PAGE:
TESTS OF THE TENSILE STRENGTH OF WATER PIPE.

TESTS OF THE TENSILE STRENGTH OF WATER PIPE.

SOME interesting tests of the tensile strength of cast-iron water pipes were made some lime since for the city of Newton, Mass., at the United States arsenal at Watertown, the results of which are given in the following report, with accompanying diagram, made by the commanding officer, Major F. H. Parker of the Ordinance Department, U. S. A.:

The pipes, twelve in number, were prepared for testing by dressing the surface of the bore at each end a distance of about four inches, for the purpose of securing a good surface for the leather packings to seal against. It was found necessary to cut off a short section of the spigot end of the pipes before dressing the surface of the bore, removing the metal that was too hard to cut with ordinary lathe tools. In this way the diameters of the bore at the ends of the six-inch and eight-inch pipes were respectively increased to 6.25 Inches and 8.19 inches. The interior pressure acted against about one inch in length of the dressed surface, being that part of the bore covered by the lips of the leather packings.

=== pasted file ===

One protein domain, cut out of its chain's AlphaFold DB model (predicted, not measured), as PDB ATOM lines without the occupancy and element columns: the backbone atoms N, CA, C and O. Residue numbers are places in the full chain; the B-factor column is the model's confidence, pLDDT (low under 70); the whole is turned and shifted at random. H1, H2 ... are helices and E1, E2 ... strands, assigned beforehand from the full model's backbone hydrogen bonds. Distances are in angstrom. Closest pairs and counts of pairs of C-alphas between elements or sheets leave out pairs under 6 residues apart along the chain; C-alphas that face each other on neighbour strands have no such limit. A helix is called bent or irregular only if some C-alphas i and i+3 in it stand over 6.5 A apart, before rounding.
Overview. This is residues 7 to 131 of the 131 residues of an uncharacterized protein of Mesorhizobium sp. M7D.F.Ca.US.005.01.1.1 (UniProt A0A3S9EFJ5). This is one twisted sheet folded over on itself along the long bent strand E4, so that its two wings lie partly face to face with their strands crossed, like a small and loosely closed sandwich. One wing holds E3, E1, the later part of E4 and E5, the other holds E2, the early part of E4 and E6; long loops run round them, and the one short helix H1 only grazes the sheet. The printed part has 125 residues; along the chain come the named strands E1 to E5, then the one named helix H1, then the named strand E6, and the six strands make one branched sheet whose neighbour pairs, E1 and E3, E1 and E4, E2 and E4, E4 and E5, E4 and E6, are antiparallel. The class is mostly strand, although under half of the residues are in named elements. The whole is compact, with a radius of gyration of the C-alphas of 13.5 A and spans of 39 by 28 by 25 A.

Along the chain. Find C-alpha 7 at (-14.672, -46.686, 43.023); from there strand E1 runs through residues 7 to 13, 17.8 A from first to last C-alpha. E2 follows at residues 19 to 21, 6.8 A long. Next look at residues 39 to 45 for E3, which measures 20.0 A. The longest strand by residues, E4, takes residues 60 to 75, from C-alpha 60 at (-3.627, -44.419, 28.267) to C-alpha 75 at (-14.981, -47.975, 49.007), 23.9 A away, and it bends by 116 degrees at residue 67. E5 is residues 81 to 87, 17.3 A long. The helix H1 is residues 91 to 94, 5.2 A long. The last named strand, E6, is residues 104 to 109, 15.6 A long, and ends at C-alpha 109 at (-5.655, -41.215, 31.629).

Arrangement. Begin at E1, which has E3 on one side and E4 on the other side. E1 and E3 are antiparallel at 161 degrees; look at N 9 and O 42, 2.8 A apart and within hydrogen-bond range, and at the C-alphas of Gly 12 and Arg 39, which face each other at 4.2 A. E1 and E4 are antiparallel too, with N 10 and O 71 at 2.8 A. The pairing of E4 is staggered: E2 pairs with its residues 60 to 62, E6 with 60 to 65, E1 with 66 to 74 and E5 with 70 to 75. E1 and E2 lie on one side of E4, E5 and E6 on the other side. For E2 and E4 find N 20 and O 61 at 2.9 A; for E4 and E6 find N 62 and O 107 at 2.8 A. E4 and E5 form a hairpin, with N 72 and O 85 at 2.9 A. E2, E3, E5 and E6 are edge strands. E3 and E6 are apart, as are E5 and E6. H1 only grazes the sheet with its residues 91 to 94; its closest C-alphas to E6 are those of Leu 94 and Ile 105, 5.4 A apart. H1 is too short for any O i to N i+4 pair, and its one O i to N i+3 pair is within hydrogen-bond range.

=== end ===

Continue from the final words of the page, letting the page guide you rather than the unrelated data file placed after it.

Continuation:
It was not thought that this method of preparation contributed any tendency to rupture at the ends on account of the small ring of thinner metal which was exposed to the hydrostatic pressure, and this ring was reinforced by the metal of the pipe beyond that which was not directly strained. To dispel any doubts upon this point the eight-inch pipes numbers 3, 5 and 6 were banded with a wrought-iron strap at the spigot end, and the six-inch pipes numbers 7, 8, 9 and 11 were similarly banded with a stout cast-iron ring. An examination of the results would seem to confirm the belief that the bursting strength of the pipes was not influenced by the dressing of the metal of the bore at the ends.

An air rent 1-10 inch in diameter was drilled in each pipe near the spigot end, which was plugged with a tapering steel pin after the pipe was charged with water. None of the fractures occurred through the vent holes.

The testing was done by the gradual increase of hydrostatic pressure in the bore of the pipes till rupture took place, weighing the pressure with the high pressure hydraulic holder gauge of the testing machine.

The thickness of the pipes is given where accessible to measure.

Following are the tabulated results of the tests :

TESTS OF TENSILE STRENGTH OF CAST-IRON WATER PIPE.

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